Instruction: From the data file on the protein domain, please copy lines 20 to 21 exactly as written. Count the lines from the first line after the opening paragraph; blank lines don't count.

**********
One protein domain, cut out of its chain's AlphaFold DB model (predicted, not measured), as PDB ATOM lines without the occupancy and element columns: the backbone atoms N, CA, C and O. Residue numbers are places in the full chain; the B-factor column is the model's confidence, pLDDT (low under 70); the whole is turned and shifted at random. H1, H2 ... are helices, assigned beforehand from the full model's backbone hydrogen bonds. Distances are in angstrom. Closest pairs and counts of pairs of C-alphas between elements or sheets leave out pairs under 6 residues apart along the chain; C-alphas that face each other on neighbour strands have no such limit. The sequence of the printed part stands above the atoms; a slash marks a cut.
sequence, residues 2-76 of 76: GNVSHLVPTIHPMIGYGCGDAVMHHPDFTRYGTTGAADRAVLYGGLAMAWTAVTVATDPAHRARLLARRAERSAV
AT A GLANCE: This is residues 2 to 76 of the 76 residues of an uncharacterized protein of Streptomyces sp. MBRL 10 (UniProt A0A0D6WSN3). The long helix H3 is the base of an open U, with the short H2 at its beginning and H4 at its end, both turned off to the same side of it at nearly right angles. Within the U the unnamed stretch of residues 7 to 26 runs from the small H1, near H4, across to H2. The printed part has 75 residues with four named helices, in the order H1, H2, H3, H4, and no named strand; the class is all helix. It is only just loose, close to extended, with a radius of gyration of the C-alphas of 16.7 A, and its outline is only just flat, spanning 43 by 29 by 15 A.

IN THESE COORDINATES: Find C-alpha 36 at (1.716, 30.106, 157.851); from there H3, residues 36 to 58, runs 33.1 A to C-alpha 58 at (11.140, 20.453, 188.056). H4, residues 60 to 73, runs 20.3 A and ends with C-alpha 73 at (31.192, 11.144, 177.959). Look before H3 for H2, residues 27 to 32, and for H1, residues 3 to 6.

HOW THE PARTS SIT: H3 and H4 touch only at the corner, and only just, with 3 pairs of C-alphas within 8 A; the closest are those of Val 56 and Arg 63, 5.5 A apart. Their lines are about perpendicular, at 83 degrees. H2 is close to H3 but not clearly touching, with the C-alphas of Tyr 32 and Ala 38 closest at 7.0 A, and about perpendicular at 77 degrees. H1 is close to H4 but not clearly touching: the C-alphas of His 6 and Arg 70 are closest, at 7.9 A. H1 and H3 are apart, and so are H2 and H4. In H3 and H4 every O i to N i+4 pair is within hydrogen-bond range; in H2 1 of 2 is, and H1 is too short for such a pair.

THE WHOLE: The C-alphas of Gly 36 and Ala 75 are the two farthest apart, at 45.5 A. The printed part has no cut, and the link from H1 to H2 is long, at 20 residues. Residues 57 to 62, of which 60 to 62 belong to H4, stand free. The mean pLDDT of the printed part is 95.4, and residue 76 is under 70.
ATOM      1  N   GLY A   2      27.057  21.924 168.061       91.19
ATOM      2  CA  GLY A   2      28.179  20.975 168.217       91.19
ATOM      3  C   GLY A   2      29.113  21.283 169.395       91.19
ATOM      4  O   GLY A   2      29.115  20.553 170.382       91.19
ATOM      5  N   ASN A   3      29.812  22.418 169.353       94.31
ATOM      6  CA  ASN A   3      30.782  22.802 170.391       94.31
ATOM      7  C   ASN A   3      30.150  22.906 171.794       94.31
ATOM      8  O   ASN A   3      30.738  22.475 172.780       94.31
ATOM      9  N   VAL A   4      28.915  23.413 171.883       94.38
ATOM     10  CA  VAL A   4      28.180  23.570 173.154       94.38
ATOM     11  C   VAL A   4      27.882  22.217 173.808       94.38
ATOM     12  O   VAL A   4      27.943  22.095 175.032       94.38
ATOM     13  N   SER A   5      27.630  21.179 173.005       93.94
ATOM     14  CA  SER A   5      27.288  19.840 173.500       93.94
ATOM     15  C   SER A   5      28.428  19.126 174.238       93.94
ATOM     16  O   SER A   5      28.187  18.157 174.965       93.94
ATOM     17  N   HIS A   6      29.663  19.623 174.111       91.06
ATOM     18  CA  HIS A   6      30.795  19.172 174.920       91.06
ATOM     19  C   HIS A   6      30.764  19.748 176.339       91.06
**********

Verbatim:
ATOM     15  C   SER A   5      28.428  19.126 174.238       93.94
ATOM     16  O   SER A   5      28.187  18.157 174.965       93.94